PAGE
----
Alopecia Areata is loss of hair from roots in different parts of the body which are known to have hairs. It can be in scalp, beard area, eye brows,and any particular part of skin. It is a non-scaring condition and appears as sharply defined as non-inflamed bald patches, usually on the scalp. During the active stage of hair loss pathognomonic hairare seen (broken off hair of 3-4 mm long which taper off towards the scalp). An uncommon diffuse pattern on the scalp is recognized.
It is an autoimmune disease,which means that the body’s immune system attacks the body.
Alopecia can be observed in association with inflammatory disorders that cause scarring (lichen planus, discoid lupus) and others that do not cause scarring (tinea capitis, psoriasis, seborrhoeic eczema). Alopecia areata has an autoimmune basis and there is a strong genetic component, with a family history in approximately 20% of cases. In addition to atopy, it is associated with other autoimmune diseases, particularly thyroid disease, and with Down’s syndrome. The cause of androgenetic alopecia is unclear but likely to be multifactorial, with genetic, hormonal and end-organ receptor sensitivity to the factors implicated.1
Alopecia Areata usually presents with well-defined, localized, non-inflammatory, non-scarring patches of hair loss usually seen on the scalp. Broken hairs, tapering towards the scalp are seen during active hair loss. A diffuse pattern can uncommonly occur on the scalp. In many cases also seen is the affection of eyebrows, eyelashes, beard and body hair. 1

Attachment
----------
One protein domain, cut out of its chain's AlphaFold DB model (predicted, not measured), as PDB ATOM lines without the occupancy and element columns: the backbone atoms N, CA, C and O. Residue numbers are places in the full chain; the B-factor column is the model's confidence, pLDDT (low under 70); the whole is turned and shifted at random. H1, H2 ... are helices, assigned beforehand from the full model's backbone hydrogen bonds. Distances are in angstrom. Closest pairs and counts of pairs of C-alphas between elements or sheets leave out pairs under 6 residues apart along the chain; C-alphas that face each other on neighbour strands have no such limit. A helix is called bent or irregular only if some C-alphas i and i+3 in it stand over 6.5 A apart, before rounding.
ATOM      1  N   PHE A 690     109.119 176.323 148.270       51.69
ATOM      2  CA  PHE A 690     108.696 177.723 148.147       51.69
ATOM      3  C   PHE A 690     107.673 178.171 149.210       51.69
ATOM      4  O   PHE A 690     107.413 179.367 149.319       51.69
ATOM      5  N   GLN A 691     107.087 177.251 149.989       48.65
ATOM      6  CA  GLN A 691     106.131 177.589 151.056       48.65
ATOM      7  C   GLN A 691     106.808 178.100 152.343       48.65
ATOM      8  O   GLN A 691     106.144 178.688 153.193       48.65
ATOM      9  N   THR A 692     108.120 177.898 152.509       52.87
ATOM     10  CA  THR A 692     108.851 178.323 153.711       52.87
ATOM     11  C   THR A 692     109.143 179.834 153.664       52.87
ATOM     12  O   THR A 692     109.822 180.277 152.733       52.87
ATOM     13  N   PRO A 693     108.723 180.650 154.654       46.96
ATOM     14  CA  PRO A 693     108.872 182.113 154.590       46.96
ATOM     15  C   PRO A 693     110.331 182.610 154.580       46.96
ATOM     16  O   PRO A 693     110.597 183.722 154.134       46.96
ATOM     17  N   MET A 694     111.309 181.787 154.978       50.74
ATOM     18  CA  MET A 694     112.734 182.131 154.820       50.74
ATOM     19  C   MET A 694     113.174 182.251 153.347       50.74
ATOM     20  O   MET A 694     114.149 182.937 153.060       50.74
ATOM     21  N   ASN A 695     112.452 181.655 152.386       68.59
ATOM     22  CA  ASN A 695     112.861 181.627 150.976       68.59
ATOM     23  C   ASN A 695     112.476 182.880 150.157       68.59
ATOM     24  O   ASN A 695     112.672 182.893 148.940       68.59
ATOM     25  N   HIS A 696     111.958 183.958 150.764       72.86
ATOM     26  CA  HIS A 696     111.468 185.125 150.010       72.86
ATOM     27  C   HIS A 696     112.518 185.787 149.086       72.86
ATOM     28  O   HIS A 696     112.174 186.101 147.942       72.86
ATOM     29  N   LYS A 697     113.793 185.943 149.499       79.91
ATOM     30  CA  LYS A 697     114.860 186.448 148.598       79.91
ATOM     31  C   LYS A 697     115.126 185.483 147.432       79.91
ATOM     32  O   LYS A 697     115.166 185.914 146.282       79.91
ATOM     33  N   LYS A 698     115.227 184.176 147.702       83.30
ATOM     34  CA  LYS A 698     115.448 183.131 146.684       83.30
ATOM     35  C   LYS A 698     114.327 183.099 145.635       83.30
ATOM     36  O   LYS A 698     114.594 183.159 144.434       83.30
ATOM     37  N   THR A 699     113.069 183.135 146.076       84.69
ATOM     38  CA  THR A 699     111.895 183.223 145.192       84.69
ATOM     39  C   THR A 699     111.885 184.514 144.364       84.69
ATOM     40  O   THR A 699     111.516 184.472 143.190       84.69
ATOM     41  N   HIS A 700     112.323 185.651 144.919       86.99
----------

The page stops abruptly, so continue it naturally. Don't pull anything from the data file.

Alopecia totalis describes complete loss of scalp hair, and alopecia universalis is complete loss of all hair. Spontaneous regrowth is usual for small patches of alopecia but the prognosis is less good for larger patches, more extensive involvement, early onset and an association with atopy.1
Male-pattern baldness is physiological in men over 20 years old, although it can also occur in teenagers. It is also found in women, particularly post-menopausal ones. Characteristically, this involves bitemporal recession initially and subsequent involvement of the crown (‘male pattern’), although it is often diffuse in women.1
Important investigations include full blood count, kidney and liver function tests, iron studies, thyroid function, autoantibody screen and syphilis serology to find the cause of the condition in each case. Hair pull tests may help to establish the ratio of anagen to telogen hairs but require expertise for interpretation. Scrapings and plucking should be sent for mycology analysis if there is localized inflammation. Scalp biopsy and direct immunofluorescence ofscarring alopecia may confirm a diagnosis of lichen planus or discoid lupus erythematosus but expert interpretation is needed.1